Sergio Perez

Inside Line: Perez does himself no favours

Sergio Perez

One of the biggest debates to emerge in the aftermath of the Canadian Grand Prix is whether Sergio Perez should have ceded position to his Force India teammate to Esteban Ocon who looked capable of challenging for a podium position on the day.

Perez was told by his team over the radio to allow Ocon past so that the youngster could mount a challenge on third placed Daniel Ricciardo. They also said that if he was unsuccessful they would reverse the order – so in effect Perez had nothing to lose.

Perez stubbornly refused to budge as his eager teammate danced under his rear wing. We are not privy to all of the team’s communication with their driver, but it transpires that Perez convinced them otherwise, thus denying Ocon a possible third place and costing his team a chunk of points.

The team have unanimously backed the Mexican, when most would have thought that a serious bollocking would be in order.

The squabble between the pink cars slowed them enough for Sebastian Vettel to reel them in and pass them comfortably to claim fourth place. Perez was fifth with an obedient Ocon sixth.

My head and my heart are in conflict with regards to the saga. My head tells me that Perez did the right thing to argue against the instruction. Racers race, they don’t give a damn about team orders.

Imagine Ayrton Senna or even Lewis Hamilton being told to move over – not going to happen. So from that stand point Perez did the right thing.

But I watch Formula 1 with my heart switched on and brain in neutral. Thus while things unfolded in Montreal I was flabbergasted by Perez’s obstinance. Beckoning him out the way.

Again it must be said he had little to lose – Ocon would try and do the Red Bull and if unsuccessful tuck in behind Perez –  and he would have shown himself to be a team player. Not only to his team but also to team managers who may be considering him… Ferrari for instance.

The Reds need a team player in their books to partner Sebastian Vettel if Kimi Raikkonen does depart the team at the end of the season. Perez is an option, but I would venture he did himself no favours on the day because teamwork wins constructors’ championship s and that’s what pays team manager’s salaries.

Indeed I would even go as far as saying that if team managers do have a list of drivers they watch every weekend with a view to hiring them should the need arise, then Perez would have dropped a notch or two on their lists, while Ocon may well have risen up the list.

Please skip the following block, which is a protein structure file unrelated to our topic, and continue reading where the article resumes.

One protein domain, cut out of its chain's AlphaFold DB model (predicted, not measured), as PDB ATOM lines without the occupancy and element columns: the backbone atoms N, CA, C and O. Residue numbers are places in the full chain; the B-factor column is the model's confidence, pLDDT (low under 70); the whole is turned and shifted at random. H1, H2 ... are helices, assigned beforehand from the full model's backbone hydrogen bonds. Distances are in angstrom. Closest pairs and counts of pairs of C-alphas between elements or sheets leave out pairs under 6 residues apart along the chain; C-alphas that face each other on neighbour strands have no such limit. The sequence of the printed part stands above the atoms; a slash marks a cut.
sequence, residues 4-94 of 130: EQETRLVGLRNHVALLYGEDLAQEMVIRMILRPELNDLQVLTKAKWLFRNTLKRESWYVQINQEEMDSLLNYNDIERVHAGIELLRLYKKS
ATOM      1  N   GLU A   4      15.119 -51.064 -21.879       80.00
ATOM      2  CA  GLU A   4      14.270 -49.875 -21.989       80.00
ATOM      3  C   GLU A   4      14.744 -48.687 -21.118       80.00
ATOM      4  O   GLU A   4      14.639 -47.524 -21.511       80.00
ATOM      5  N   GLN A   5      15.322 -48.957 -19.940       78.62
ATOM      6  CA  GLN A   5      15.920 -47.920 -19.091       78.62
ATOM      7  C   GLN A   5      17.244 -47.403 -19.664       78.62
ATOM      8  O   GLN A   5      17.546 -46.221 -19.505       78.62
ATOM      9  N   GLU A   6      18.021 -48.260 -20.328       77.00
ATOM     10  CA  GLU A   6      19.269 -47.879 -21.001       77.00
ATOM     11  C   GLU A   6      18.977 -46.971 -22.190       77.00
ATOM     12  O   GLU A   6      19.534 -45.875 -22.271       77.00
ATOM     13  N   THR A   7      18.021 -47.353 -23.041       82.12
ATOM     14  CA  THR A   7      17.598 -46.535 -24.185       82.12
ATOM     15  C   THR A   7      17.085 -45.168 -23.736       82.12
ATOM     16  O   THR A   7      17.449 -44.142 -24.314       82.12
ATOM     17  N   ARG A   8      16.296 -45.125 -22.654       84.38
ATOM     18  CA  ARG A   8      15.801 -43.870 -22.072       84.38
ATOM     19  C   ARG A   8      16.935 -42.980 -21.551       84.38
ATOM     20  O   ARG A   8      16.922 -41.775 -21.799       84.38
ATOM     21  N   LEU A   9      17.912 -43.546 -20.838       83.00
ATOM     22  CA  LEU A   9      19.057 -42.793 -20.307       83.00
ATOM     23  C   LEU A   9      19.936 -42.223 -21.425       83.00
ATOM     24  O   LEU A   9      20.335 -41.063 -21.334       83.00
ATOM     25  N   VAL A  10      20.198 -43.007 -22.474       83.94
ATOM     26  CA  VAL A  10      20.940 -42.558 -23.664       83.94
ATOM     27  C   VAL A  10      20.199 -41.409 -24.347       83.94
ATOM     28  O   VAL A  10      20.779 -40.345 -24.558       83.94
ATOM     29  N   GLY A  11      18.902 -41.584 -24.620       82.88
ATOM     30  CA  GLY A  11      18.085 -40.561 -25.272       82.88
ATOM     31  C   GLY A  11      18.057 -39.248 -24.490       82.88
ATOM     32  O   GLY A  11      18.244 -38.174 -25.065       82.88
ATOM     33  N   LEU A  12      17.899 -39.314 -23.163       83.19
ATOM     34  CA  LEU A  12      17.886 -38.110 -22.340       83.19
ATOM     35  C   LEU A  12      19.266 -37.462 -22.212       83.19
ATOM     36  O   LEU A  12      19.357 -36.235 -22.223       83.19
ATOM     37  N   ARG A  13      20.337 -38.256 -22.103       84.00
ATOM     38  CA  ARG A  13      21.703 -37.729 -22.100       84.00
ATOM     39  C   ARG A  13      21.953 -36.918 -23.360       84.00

McLaren stalwart Jo Ramirez, a Mexican, who knows a thing or two about Formula 1 and race drivers, pointed out Perez’s shortcomings a couple of years ago.

Ramirez, who was once an advisor to Perez and a Senna confident during the McLaren era, said, “The syndrome of becoming an F1 driver went to his head very fas. Checo grew a lot as a driver during the last three years in F1, but unfortunately he didn’t grow as a person at the same rate.”

“Sergio was not good enough as a person. He did not really cooperate with the team, he was at no time a part of the team, he was cocky. His attitude was: I am now a Formula 1 driver – I know the drill.”

Of Perez’s time at McLaren, Ramirez revealed, “His attitude was very bad. He was unpopular with the engineers, with everyone in the team – he was regarded as very arrogant.”

“Formula 1 is not just about commitment; it’s more than that. It’s interaction, working together, two sides committed to the same goals; winning and losing together. Perez is not the kind of man who does that,” added Ramirez.

Prior to McLaren, Perez made his debut with Sauber, where he stayed for two years. But by all accounts the Swiss team were hardly aggrieved when they saw the back of him.

Respected F1 journo Livio Oricchio recalls, “He has an arrogant attitude. In summary, human relationships have so much to do with success in Formula 1. Without it, you go nowhere.”

Harsh words from two F1 veterans. Some will argue that Perez has changed and mellowed over the years with Force India, but in Canada – the occasion of his 122nd grand prix start – he did himself no favours.

Big Question: Did Sergio do the right thing to not cede position to Esteban in Montreal?